Fluoride has been held in high regard by the dental community for decades as an important mineral that is absorbed into and strengthens tooth enamel, thereby helping to prevent decay of tooth structures.
In nearly every U.S. community, public drinking supplies are supplemented with sodium fluoride because the practice is acknowledged as safe and effective in fighting cavities.
Some private wells may contain naturally fluoridated water.
What Is Fluoride?
Fluoride is a compound of the element fluorine, which can found throughout nature in water, soil, air and food. By adding fluoride into our drinking water, it can be absorbed easily into tooth enamel, especially in children’s growing teeth, which helps to reduce tooth decay.
Why Is Fluoride Important To Teeth?
Fluoride is absorbed into structures, such as bones and teeth, making them stronger and more resistant to fractures and decay. Each time we eat or drink, the bacteria in our mouths creates an acidic environment which takes our bodies 20 minutes to neutralize. This frequent daily exposure to acids demineralizes teeth leading to decay. A process in your body called "remineralization" uses fluoride to repair damage caused by decay. The proper amount of fluoride from infancy through old age helps prevent and control tooth decay.
How Do I Get Fluoride?
Just drinking public water will provide a certain measure of fluoride protection. But for years, health professionals have endorsed the practice of supplementing our intake with topical fluorides found in many toothpastes and rinses. Certain kinds of dental varnishes and gels may also be applied directly to teeth to boost fluoride intake.
Here at your Savannah Family Dentist we offer fluoride treatments at every cleaning appointment. Insurance will typically cover children’s fluoride and more and more insurance companies are covering fluoride treatment for adults.
It is generally NOT safe to swallow toothpastes, rinses, or other products containing topical fluoride. In rare cases, some people may be overexposed to high concentrations of fluoride, resulting in a relatively harmless condition called fluorosis, which leaves dark enamel stains on teeth.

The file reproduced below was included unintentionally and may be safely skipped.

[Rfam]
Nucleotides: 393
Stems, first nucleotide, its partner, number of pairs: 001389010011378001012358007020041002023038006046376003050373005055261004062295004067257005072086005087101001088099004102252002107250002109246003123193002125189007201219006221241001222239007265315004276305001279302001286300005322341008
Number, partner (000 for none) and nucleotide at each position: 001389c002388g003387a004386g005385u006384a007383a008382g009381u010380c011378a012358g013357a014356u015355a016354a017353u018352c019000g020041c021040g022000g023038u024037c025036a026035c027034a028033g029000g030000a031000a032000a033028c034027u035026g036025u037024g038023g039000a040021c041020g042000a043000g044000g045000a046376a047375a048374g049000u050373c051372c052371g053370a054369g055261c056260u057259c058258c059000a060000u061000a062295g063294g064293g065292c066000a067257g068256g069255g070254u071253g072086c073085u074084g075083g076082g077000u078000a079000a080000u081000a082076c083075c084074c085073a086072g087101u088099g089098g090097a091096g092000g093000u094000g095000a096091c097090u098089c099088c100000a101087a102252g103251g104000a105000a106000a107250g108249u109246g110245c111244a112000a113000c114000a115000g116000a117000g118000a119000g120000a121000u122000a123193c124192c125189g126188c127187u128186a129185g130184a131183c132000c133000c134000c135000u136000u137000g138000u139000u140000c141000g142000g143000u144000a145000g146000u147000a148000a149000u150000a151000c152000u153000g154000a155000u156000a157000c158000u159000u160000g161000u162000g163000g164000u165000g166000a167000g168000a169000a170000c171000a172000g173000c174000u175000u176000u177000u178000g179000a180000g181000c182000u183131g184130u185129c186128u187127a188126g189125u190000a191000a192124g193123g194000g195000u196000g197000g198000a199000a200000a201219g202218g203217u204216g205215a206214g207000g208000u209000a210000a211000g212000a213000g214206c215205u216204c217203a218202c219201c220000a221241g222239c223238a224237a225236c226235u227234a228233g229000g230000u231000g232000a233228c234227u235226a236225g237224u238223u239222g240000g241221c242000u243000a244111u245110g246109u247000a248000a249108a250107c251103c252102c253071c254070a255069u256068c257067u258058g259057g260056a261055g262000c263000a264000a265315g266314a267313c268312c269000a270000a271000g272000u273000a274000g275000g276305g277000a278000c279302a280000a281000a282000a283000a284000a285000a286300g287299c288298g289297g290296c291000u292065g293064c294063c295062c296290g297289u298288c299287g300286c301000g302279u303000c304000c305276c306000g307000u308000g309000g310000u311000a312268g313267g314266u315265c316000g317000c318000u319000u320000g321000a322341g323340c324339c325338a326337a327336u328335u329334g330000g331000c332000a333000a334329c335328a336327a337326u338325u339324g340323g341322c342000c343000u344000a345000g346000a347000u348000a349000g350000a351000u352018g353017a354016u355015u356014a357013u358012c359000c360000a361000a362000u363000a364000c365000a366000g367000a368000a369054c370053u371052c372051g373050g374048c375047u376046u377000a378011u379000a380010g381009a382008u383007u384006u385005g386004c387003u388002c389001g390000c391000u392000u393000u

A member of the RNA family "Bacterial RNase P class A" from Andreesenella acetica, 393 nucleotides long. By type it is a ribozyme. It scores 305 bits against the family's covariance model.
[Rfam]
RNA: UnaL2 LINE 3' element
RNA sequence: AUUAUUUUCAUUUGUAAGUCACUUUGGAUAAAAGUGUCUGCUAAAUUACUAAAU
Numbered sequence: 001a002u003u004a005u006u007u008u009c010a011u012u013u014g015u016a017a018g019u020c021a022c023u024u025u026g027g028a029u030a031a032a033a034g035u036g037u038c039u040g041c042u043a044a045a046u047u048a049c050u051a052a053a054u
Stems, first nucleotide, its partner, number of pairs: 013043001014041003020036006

Community water fluoridation is a widely accepted practice for preventing and controlling tooth decay by adjusting the concentration of fluoride in the public water supply.
CDC web site provides information on community water fluoridation
People seeking information on whether their water system is fluoridated can now find out by visiting a new Web site at the Centers for Disease Control and Prevention (CDC). The new feature, "My Water`s Fluoride," allows consumers in participating states to check out basic information about their water system, including the number of people served by the system and the target fluoridation level. Optimal levels recommended by the U.S. Public Health Service and CDC for drinking water range from 0.7 parts per million (ppm) for warmer climates, to 1.2 ppm for cooler climates accounting for the tendency to drink more water in warmer climates. States that are currently participating include Arizona, Colorado, Delaware, Florida, Georgia, Illinois, Indiana, Iowa, Maine, Massachusetts, Michigan, Minnesota, Nebraska, New Hampshire, Nevada, North Dakota, Oklahoma, Pennsylvania and Wisconsin.
Bottled water, home water treatment systems, and fluoride exposure
Can the consistent use of bottled water result in individuals missing the benefits of optimally fluoridated water? Can home water treatment systems (e.g., water filters) affect optimally fluoridated water supplies? The answer is yes to both. Read how you can avoid some of the pitfalls that may be preventing you from getting the maximum value of fluoride, in this article from the American Dental Association: http://www.ada.org/sections/scienceAndResearch/pdfs/patient_30.pdf